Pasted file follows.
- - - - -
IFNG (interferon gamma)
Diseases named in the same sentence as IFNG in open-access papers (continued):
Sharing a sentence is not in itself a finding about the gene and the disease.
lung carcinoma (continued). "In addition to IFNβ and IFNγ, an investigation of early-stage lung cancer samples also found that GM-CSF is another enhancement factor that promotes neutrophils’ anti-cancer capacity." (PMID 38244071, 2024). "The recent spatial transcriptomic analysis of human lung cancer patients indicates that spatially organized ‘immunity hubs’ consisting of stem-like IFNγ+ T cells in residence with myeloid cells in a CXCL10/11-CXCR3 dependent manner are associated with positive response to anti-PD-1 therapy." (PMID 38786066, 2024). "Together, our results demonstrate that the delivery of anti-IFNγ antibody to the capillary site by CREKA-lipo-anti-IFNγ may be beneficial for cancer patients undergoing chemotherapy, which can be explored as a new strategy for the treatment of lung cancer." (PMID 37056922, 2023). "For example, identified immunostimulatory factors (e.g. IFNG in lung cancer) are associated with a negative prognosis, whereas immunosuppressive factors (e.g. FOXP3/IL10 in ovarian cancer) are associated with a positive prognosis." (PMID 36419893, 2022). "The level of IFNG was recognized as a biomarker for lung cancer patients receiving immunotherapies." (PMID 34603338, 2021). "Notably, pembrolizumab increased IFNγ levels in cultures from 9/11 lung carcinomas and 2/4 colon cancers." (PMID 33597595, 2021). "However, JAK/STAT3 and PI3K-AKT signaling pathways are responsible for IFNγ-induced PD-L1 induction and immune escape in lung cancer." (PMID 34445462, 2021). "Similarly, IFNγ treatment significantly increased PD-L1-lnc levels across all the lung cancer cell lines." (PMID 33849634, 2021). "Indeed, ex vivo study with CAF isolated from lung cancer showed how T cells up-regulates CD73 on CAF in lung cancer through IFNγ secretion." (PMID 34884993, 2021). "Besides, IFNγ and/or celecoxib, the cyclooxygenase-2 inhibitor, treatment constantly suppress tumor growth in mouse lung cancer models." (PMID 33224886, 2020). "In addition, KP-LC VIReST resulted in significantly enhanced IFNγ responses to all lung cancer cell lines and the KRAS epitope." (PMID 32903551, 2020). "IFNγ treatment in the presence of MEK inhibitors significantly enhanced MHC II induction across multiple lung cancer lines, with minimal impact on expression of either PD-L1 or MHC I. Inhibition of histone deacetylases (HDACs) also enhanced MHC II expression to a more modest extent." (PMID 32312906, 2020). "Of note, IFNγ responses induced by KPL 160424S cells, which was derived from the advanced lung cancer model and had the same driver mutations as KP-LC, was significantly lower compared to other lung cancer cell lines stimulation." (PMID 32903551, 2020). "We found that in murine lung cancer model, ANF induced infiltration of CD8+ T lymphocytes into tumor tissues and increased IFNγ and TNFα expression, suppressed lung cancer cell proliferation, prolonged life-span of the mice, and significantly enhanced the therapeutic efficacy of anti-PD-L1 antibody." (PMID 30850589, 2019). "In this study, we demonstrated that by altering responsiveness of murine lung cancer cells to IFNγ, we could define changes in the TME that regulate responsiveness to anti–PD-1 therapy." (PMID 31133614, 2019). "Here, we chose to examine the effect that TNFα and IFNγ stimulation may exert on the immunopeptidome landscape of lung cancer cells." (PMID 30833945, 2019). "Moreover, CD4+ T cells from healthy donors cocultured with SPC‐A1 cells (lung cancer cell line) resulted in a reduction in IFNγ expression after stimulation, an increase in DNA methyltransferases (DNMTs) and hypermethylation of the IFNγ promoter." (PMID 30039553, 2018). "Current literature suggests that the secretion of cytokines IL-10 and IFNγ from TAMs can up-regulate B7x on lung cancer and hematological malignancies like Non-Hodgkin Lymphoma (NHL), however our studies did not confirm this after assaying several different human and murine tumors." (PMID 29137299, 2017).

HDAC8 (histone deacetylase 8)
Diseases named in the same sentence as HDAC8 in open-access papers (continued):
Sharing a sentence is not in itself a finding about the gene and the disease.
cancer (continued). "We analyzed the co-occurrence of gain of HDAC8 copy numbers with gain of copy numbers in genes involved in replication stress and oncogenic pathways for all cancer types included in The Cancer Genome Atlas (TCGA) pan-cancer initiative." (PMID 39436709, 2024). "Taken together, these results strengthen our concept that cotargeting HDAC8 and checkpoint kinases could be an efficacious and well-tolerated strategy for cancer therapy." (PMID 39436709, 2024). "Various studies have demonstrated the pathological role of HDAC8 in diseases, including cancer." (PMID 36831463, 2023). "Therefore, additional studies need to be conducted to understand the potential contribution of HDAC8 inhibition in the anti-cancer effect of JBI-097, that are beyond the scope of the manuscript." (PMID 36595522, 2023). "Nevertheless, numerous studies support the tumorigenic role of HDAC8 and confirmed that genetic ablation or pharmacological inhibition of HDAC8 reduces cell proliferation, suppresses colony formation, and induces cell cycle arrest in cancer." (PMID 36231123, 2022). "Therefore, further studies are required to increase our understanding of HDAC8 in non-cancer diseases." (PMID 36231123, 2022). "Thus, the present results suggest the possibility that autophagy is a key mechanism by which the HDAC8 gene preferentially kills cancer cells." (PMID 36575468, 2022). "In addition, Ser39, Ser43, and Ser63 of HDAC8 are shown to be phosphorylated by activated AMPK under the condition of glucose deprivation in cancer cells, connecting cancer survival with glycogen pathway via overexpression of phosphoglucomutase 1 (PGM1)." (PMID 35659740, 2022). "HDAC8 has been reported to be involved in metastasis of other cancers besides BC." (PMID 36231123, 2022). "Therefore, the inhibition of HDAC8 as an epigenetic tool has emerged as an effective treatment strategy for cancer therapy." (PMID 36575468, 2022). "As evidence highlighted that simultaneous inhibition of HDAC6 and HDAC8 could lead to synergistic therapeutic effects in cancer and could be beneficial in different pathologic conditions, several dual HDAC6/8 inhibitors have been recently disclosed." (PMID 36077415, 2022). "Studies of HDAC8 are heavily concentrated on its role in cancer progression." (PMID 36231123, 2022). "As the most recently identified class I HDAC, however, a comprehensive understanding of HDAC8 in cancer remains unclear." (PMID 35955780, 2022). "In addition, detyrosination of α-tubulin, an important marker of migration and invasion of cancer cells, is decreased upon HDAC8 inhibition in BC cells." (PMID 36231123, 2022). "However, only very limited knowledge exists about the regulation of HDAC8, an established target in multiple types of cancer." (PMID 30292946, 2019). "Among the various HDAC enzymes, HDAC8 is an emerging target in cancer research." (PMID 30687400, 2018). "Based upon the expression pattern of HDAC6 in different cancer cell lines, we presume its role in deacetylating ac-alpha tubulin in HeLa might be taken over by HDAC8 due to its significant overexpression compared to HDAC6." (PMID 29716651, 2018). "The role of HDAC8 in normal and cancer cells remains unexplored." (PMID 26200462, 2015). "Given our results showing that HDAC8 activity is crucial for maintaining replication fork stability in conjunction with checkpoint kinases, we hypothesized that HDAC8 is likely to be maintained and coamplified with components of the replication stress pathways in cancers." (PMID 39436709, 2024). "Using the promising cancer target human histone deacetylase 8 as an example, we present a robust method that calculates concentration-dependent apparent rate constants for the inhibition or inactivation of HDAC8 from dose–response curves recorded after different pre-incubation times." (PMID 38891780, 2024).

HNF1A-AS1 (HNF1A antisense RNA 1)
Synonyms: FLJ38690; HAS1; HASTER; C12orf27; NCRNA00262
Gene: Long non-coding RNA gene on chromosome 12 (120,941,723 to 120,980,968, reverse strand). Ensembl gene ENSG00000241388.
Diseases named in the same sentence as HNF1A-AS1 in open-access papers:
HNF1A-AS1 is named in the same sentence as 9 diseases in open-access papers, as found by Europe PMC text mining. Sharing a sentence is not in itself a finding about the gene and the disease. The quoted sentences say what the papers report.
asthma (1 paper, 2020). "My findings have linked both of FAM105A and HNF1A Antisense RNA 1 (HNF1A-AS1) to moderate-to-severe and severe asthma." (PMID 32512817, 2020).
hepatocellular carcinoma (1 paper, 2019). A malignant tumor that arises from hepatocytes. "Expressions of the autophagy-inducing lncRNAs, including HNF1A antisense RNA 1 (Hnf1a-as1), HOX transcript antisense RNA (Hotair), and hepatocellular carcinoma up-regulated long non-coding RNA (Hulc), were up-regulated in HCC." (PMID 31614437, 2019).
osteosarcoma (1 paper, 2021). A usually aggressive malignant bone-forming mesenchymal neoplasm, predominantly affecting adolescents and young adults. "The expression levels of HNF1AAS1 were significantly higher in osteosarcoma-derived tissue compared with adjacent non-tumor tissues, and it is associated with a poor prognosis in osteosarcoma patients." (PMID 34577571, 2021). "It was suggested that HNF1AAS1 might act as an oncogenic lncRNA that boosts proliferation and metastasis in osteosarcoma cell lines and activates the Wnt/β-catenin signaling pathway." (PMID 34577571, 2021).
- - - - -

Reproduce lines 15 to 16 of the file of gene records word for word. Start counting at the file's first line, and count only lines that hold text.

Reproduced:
hepatocellular carcinoma (1 paper, 2019). A malignant tumor that arises from hepatocytes. "Expressions of the autophagy-inducing lncRNAs, including HNF1A antisense RNA 1 (Hnf1a-as1), HOX transcript antisense RNA (Hotair), and hepatocellular carcinoma up-regulated long non-coding RNA (Hulc), were up-regulated in HCC." (PMID 31614437, 2019).
osteosarcoma (1 paper, 2021). A usually aggressive malignant bone-forming mesenchymal neoplasm, predominantly affecting adolescents and young adults. "The expression levels of HNF1AAS1 were significantly higher in osteosarcoma-derived tissue compared with adjacent non-tumor tissues, and it is associated with a poor prognosis in osteosarcoma patients." (PMID 34577571, 2021). "It was suggested that HNF1AAS1 might act as an oncogenic lncRNA that boosts proliferation and metastasis in osteosarcoma cell lines and activates the Wnt/β-catenin signaling pathway." (PMID 34577571, 2021).